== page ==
Bankwatch scoring against EBRD’s Mining Projects

CEE Bankwatch, an advocacy NGO, has been scoring PR points against the European Bank (EBRD) and its involvement in gold mining projects in Armenia, Bulgaria and Kyrgyzstan. Would EBRD’s exit resolve the allegations and concerns raised by Bankwatch - and existing legacies associated with 'brownfield mining'?

The report by CEE Bankwatch, carried on human rights related website, alleges that gold mining projects financed by the EBRD harm environment, local communities in Armenia, Bulgaria, Kyrgyzstan. 

Putting aside the usual distractions of fact and fiction, more interesting question emerge. One of them is about the role EBRD should play with regard to ‘brownfield’ mining operations often located within a depressing environmental and socio-economic context. Also, are the project developers doing enough to demonstrate their impacts – positive, negative and differentiate these from major legacy issues - in a balanced and credible way?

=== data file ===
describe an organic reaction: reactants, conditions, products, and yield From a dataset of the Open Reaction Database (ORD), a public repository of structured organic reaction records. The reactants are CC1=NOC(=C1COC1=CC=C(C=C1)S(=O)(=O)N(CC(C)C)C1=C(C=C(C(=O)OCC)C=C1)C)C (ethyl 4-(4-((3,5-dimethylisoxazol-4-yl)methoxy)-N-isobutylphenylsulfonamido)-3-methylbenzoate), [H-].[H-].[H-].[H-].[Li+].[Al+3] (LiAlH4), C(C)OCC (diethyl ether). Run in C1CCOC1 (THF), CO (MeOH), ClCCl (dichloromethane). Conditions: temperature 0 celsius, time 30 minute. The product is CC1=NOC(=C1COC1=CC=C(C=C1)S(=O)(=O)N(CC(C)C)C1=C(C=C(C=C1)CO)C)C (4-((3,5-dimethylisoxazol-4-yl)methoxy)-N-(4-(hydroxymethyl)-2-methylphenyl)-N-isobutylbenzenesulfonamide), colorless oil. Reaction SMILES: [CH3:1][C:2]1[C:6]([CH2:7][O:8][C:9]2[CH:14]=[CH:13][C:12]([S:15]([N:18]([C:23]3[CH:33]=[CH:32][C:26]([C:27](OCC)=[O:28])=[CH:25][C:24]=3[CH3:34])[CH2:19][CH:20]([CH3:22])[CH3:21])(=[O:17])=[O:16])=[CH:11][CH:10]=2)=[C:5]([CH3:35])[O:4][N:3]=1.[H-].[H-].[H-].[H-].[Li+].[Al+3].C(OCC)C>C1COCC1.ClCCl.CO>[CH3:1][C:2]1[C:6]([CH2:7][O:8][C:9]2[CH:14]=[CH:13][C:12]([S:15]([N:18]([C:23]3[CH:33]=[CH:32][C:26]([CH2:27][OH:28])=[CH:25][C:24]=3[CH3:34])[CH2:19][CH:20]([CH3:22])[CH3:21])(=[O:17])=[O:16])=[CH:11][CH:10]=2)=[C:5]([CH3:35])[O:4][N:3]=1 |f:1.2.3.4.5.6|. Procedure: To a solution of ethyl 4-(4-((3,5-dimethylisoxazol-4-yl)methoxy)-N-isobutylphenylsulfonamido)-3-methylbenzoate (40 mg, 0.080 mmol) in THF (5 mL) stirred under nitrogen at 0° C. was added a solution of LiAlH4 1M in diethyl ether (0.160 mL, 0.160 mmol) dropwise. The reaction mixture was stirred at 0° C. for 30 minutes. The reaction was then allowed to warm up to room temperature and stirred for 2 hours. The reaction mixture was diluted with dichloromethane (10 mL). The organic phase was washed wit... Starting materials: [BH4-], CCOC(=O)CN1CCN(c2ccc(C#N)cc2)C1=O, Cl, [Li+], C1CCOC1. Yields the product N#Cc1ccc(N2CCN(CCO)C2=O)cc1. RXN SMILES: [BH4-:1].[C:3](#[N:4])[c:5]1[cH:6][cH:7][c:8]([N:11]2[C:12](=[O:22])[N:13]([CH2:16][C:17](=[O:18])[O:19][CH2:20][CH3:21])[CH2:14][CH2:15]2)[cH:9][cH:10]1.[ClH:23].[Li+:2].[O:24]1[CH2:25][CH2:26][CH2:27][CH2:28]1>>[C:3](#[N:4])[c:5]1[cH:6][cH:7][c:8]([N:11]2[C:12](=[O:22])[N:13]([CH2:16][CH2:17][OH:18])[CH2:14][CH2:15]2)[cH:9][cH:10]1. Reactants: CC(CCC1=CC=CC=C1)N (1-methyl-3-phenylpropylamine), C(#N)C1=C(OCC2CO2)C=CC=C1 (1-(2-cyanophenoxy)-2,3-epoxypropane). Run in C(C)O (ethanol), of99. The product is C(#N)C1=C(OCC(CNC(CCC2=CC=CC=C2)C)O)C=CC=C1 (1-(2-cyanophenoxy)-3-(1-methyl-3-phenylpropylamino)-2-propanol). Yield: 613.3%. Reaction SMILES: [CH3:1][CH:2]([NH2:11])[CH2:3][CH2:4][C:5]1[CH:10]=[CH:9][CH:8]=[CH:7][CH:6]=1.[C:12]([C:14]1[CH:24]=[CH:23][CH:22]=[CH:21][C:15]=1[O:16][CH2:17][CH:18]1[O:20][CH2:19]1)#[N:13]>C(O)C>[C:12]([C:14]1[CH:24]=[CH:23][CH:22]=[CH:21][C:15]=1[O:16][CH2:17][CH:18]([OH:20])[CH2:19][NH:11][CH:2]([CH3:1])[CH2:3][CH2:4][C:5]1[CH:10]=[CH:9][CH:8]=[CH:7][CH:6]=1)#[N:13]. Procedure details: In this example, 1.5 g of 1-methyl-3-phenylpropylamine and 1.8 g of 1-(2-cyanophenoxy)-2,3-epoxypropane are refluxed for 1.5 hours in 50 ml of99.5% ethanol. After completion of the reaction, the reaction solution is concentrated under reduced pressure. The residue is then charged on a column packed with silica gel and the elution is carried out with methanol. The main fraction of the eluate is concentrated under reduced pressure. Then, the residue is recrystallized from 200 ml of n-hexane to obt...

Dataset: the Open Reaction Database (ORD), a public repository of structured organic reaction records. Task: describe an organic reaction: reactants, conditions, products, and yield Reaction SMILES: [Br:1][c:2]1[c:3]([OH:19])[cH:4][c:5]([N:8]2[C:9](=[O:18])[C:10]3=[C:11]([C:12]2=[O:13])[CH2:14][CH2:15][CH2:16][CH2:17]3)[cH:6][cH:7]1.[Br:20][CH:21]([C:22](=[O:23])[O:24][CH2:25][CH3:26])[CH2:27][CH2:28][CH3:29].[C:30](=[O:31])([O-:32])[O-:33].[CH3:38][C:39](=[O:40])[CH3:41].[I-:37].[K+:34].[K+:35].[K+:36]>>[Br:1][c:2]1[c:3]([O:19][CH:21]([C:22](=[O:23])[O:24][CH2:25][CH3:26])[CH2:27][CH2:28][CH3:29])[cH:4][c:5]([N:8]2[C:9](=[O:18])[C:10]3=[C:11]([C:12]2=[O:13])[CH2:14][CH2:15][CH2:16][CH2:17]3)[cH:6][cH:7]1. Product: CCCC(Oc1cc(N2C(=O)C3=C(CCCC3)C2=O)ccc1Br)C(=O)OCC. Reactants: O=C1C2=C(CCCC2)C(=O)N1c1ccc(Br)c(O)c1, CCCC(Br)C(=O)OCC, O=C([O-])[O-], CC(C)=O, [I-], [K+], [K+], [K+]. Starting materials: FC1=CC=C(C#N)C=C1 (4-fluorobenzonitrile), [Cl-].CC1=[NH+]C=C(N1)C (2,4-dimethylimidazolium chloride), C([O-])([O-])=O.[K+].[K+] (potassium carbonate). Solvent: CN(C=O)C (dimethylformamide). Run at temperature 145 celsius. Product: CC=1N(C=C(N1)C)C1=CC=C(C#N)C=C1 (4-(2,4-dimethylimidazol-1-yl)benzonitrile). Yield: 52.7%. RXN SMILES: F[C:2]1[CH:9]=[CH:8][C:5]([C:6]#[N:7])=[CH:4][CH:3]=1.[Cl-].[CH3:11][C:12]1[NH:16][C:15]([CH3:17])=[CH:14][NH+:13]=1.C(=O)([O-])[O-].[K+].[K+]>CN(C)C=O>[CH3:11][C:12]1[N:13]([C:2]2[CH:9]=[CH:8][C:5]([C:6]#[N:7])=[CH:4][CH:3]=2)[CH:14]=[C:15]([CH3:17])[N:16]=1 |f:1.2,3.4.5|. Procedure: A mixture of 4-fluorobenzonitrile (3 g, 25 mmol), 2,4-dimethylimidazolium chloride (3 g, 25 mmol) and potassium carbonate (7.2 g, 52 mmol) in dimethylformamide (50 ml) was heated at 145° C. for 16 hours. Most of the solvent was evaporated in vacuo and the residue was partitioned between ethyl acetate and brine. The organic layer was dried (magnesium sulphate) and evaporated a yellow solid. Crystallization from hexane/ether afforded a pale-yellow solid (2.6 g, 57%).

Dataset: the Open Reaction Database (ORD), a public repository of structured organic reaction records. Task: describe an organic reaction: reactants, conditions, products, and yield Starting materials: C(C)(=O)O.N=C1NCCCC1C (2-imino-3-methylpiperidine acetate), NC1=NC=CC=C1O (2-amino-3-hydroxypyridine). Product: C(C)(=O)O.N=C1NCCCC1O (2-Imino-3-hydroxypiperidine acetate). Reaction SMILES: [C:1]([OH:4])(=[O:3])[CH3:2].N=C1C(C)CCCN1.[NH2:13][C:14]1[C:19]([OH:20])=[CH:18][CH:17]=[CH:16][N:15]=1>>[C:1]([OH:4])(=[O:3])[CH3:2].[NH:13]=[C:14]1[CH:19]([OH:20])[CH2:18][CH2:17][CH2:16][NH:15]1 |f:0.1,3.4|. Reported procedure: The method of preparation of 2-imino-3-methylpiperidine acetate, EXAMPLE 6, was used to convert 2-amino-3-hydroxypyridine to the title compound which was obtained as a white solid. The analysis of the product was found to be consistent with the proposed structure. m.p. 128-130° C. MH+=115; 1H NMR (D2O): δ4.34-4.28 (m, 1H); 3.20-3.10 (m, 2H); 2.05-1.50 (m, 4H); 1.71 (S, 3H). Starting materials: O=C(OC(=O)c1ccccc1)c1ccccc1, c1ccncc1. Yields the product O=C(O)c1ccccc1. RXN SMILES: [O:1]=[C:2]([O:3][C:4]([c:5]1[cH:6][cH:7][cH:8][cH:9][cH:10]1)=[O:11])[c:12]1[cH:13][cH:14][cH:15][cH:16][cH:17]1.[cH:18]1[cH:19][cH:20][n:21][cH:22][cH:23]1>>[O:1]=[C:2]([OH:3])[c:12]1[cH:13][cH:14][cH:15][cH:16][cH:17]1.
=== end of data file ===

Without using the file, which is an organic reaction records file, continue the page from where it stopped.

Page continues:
Watching an interviewee complain that the ‘cherry harvest was heavy before’ or that there are ‘lots of people with cancer now’ placed in the context of a project co-financed by the European Bank is – by design – shocking. But it is not clear why the viewers are not also allowed to appreciate the realities of the local context.

For the Armenian project, for example, this includes a history of Soviet-era mining legacies, armed conflicts between Armenia and Azerbaijan leaving bomb shell marks and too many graves in the villages, a crumbling infrastructure and poor health conditions, and an economy which is largely dependent on diaspora for its survival.

It seems that the EBRD has its work cut out to formulate a nuanced mining strategy. The EBRD will need to balance the – sometimes limited - opportunities (additionality) that some initial investments and improvements can bring to such ‘brownfield sites’ loaded with heavy legacies and many competing priorities, against a persistent PR risk and potential additional project impacts.

Or do you think that the EBRD should simply stay away from these sorts of projects? And what do you think the project developers should do faced with such legacies - and competing opportunities?